National Park Service
First Lady Laura Bush visits park
On August 16, 2006, First Lady Laura Bush received a warm welcome from Dayton Aviation Heritage Superintendent Lawrence Blake and park staff as she toured the park and the Wright-Dunbar Village neighborhood. Accompanying Mrs. Bush were U.S. Rep. Mike Turner, R-Centerville and Sen. Mike DeWine, R-Ohio and their families.
"I'm so happy to have this chance to tour the Wright-Dunbar area here in Dayton, to see the buildings that the Wrights used, both as their bicycle shop and to run their printing shop; and the place where Paul Laurence Dunbar printed his newspaper that he sold in Dayton," stated Mrs. Bush.
Congressman Turner remarked that the First Lady's visit was intended to help draw attention to the area's revitalization and preservation efforts. He added, "I was very glad to welcome the First Lady here to the Wright-Dunbar area. I invited her because of her love for historic preservation and the fact that this community had received a historic Preserve America designation, which she has been such an advocate for."
"This area is a really wonderful example for the rest of the country of a way to use your historic assets and literary assets to try to revitalize neighborhoods. In 2003, President Bush announced the Preserve America Initiative, and that initiative is designed to help neighborhoods like this one, and communities, figure out how to preserve and protect both their natural assets and their cultural and historical assets for the benefit of all of us."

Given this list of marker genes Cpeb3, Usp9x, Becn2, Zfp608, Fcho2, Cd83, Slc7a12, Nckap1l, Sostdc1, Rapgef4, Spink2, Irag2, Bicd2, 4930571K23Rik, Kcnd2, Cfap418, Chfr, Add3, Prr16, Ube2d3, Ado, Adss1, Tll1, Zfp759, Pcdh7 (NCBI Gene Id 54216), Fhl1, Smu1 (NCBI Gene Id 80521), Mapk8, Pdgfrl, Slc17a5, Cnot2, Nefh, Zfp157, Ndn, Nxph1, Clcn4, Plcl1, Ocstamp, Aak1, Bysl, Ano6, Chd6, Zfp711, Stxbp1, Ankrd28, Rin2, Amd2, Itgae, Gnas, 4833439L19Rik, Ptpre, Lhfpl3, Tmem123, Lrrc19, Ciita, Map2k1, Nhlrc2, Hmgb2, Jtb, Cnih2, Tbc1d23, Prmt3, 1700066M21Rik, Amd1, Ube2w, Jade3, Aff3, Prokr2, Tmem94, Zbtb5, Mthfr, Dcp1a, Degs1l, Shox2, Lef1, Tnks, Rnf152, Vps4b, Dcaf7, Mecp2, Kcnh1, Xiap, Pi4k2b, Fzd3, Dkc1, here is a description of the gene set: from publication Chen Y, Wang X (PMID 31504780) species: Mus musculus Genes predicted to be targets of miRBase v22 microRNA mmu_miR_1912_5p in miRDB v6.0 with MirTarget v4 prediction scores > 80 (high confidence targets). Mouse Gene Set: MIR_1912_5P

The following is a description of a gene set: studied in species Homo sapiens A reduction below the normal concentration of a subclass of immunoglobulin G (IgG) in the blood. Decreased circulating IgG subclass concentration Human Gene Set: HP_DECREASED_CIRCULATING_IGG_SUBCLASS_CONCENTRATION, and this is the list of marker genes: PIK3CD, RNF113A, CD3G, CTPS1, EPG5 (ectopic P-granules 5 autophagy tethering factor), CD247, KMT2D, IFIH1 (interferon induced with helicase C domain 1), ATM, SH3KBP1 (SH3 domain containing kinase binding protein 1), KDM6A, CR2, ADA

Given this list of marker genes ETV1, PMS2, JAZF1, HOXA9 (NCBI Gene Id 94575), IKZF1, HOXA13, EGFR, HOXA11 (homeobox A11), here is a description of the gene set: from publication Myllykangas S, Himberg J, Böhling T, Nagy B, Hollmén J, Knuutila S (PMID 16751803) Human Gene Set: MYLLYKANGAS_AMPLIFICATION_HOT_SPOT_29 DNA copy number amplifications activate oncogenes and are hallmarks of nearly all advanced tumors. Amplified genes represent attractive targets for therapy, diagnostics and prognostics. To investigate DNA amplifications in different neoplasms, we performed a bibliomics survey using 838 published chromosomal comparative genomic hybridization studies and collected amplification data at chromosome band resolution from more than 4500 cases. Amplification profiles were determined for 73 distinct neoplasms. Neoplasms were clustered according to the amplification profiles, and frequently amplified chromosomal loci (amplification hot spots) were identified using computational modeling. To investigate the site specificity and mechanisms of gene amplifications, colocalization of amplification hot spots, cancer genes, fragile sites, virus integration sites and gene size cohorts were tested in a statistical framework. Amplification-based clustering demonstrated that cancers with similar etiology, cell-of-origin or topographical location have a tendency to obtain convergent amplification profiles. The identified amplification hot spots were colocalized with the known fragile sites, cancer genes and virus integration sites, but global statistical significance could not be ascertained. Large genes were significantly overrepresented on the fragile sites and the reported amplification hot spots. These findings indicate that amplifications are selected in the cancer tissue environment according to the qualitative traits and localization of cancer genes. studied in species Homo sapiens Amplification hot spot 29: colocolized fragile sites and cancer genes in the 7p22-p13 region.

Mrs. Bush praised the park's efforts in displaying the lives of both the Wright brothers and Paul Laurence Dunbar. "I urge people in Dayton, as well as all over the state of Ohio and all over the U.S. to come here. There are several sites all within this one neighborhood...and it really gives you an opportunity to see the history of Dayton, to see the history of flight and the innovation of the people that lived here in Dayton around the turn of the last century."
Did You Know?
The Wright brothers continued their flying experiments here on this cow pasture in Dayton, Ohio in 1904 and 1905, perfecting their machine and building the world's first practical airplane.